A fire at a restaurant in Mumbai’s Kamala Mills Thursday night claimed 14 lives. Lack of fire escape routes in buildings and mock fire drills are common in most Indian cities.
The manner in which Shahjahanabad is laid out, there are urban villages which are unplanned, unorganised sections of our settlements. These are places where the road-width is so small that even a fire tender may not go in. In Delhi, urban chic places such as Hauz Khas Village, Shahpur Jat are firetraps.
The fire rescue has to be motorcycle-based in these places because even four-wheelers may not reach.
The width of our streets, the width of corridors, the fire escapes, the elevators and the means of escape are all part of the problem. In most cases, it is not even clear where the fire escape is and what the route to the fire exit is. The route is often filled with waste materials, debris, containers and other combustible material lying all over the place.
In other words, the fire escape and fire rescue routes are blocked. They are not available for the user when it is critically needed. The fire exit is often locked, the key is with a security guard who has stepped out for some time or something like that.
There are no fire drills, no exercises and no mock training programmes where the general public is made aware of what to do and how to behave in case of fire.
Many years ago, there was a big fire at a five-star hotel (J. P. Hotel) in upscale Vasant Vihar. So many people died. But the Japanese and Americans guests at the hotel survived. Why? Because they put wet towels under the doors so that no smoke enters their rooms. They put wet handkerchiefs on their faces and lay on floor, and the smoke moved up. Most deaths are caused because of smoke, not fire. All the Indians in the building jumped out of their windows and died. The critical difference has to do with training.
This is an attitude problem of ours. Notions of safety, security and quality are not built into us from school level. We don’t get basic first aid training. Our cultural attitude is one of “chalta hai” and we think the next building will catch fire, not ours. It will happen to somebody else not me.
There are clear laws that exist on paper, on fire codes, fire bylaws, fire staircases, width of staircases, fireman’s elevator.
Nine of ten times, the cause of fire is short circuit. Often, it means electrical wiring is of a lesser load-carrying capacity and we have overloaded it. This again is an attitude problem.
The buildings have to be planned, designed and detailed to be fire safe. There have to be fire audits of each of the buildings every six months, or at least once in a year. But this never happens in our country. There has to be a safety officer who sits in a room with CCTV monitors, sprinkler systems, fire alarm systems, fire extinguishers. Often people are not trained how to use the fire extinguisher, and which one to use when. These have to be maintained regularly, but you find that the building has not renewed the maintenance service contract in time. The weakest link in the chain is often the security guard who is untrained or unavailable or just not equipped well.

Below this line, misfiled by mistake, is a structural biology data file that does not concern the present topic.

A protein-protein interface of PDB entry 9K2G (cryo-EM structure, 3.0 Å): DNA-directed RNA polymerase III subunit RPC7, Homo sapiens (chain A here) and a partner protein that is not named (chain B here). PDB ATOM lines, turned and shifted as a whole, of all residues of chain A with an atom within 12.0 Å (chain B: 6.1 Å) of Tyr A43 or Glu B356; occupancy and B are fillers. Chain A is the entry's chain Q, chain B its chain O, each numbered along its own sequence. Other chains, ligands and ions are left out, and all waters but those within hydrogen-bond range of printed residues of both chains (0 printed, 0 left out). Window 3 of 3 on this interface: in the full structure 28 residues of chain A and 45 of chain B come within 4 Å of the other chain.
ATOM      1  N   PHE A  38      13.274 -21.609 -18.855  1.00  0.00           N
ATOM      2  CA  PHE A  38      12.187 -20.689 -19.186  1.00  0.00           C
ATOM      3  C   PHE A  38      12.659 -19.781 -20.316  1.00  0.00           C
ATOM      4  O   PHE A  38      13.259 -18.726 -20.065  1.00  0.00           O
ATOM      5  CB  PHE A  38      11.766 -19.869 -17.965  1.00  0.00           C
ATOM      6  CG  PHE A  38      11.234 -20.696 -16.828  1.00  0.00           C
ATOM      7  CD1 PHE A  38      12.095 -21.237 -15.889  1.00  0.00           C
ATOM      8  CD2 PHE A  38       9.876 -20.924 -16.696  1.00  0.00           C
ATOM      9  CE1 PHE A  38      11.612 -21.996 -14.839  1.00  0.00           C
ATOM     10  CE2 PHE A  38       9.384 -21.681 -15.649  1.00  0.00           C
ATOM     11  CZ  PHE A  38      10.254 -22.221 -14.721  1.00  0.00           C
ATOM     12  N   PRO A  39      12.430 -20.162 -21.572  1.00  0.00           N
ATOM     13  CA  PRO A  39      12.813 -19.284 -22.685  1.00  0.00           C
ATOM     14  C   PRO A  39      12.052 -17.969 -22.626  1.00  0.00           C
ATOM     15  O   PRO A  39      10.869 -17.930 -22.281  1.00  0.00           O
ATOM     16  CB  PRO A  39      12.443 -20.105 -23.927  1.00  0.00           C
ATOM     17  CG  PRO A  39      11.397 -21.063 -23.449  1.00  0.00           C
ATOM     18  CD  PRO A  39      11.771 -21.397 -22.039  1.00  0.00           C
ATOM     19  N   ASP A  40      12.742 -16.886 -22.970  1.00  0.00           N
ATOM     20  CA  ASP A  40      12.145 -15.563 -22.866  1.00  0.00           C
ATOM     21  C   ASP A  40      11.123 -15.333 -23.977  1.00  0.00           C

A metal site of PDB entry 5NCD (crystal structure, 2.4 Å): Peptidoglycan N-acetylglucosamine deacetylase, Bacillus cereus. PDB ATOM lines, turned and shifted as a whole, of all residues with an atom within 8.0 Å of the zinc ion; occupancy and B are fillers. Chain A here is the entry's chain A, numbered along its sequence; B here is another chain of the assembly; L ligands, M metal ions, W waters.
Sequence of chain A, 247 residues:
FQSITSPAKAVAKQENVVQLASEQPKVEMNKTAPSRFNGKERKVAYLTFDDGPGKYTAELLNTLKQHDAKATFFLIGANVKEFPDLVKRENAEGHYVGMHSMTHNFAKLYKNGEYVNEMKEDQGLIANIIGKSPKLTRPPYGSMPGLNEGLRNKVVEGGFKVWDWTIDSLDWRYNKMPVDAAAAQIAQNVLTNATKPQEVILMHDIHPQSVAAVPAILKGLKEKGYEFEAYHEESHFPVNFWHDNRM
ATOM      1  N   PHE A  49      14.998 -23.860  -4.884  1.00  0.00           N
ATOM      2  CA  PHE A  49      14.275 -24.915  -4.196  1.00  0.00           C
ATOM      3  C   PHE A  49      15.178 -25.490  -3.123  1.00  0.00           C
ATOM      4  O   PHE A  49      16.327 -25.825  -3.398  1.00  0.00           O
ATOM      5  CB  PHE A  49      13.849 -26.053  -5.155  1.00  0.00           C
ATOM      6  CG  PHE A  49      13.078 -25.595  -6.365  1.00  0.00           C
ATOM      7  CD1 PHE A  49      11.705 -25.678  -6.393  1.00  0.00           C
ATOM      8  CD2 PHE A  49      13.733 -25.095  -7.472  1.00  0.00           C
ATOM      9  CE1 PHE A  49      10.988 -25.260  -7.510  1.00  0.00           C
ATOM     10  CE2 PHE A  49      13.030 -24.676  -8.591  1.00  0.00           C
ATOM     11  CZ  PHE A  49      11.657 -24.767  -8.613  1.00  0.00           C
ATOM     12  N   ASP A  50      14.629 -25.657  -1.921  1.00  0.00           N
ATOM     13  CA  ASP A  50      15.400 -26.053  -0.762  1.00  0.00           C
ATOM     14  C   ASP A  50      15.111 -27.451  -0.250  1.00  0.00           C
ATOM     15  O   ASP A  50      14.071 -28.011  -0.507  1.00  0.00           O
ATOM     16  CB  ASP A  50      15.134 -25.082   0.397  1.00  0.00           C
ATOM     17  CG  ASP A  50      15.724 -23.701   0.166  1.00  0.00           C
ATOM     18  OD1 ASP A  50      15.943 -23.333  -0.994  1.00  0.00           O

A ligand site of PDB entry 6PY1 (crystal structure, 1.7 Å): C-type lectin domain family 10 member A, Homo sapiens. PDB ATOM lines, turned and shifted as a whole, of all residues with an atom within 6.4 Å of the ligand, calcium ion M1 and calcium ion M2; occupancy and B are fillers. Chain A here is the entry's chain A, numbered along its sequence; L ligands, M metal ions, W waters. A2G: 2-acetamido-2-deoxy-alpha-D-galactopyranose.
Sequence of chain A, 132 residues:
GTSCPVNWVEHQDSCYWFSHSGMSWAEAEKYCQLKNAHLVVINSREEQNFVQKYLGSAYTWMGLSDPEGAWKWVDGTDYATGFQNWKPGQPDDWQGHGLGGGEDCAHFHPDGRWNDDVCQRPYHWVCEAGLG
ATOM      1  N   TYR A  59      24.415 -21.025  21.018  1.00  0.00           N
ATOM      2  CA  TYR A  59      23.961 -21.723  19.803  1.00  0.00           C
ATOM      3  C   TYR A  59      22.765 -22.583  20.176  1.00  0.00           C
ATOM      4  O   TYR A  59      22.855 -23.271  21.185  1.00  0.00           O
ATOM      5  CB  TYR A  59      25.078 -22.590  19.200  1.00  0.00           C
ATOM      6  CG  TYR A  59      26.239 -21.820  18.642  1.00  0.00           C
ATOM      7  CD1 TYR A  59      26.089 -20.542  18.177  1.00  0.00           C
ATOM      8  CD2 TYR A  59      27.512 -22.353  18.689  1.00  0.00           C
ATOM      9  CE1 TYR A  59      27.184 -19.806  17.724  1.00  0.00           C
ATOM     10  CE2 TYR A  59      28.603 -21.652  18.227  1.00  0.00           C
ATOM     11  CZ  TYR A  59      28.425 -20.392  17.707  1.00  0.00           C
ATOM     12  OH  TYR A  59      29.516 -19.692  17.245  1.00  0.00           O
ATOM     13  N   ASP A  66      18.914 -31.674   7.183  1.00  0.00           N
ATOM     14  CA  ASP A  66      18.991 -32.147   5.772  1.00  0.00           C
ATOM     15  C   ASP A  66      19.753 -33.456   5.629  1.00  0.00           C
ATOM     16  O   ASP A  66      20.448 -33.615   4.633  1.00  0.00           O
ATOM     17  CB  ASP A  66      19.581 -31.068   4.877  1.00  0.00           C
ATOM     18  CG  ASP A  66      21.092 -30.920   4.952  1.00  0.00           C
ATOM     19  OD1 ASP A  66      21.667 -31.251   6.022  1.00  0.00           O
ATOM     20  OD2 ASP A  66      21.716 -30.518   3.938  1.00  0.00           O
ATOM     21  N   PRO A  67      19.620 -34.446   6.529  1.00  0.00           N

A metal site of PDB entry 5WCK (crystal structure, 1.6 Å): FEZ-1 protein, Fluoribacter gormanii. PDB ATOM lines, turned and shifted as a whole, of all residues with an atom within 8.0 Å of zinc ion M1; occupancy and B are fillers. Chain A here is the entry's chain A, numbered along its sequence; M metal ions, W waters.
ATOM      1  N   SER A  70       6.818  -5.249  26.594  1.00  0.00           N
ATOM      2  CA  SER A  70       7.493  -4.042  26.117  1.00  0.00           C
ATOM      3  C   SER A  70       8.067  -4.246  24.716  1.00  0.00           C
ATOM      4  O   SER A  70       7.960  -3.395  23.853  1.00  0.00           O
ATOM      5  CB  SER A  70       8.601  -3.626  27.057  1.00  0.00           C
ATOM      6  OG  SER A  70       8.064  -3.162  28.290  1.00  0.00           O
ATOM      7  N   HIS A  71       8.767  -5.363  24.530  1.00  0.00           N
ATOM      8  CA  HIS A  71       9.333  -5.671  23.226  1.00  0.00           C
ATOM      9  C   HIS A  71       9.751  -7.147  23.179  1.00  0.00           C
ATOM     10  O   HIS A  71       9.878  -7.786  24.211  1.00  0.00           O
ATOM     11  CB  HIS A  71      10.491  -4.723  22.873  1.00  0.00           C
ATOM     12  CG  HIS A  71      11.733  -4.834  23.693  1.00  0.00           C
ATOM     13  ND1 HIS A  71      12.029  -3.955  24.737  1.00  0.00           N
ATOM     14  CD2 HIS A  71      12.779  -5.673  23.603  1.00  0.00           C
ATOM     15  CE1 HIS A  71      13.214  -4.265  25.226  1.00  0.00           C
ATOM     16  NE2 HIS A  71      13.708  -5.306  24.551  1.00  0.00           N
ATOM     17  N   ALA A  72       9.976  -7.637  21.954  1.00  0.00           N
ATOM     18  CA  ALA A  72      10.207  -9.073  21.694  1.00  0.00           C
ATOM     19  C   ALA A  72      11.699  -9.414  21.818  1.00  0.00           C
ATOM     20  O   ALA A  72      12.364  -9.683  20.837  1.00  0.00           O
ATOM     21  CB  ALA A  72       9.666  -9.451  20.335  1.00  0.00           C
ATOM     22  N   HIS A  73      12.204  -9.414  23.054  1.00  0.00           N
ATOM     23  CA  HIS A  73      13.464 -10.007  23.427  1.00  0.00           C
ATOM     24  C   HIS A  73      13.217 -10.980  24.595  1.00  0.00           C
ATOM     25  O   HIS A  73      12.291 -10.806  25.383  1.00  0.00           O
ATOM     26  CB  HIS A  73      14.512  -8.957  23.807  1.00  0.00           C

We have national building codes, local building bylaws, national electrical codes. But they are never implemented or enforced because of systemic problems. You may claim you have a building which is of “A class” construction, but the fire inspectors do not come to check and verify it. They will just certify it based on your claim and issue what is called the Fire NOC.
Most facades of our office buildings are glass and aluminium cladding. Now, after the Dubai fire, many buildings in Gurugram are changing the facades. The aluminium cladding on the walls with glass catches fire very fast.
There should be lessons learnt from the fatal fire in Mumbai on Thursday night. We need to start conducting safety audits on our buildings and raise awareness among users of the building. It is not uncommon for people in office buildings to disable smoke alarm systems. We are rule breakers. And nobody checks and maintains these regularly.
Our planned smart cities are all semiconductor-based, relying on sensors and detectors. But there is skill and capacity training for the person who has to read and operate that equipment.
Anil Dewan is a professor of architecture at the School of Planning and Architecture and teaches a course on fire prevention
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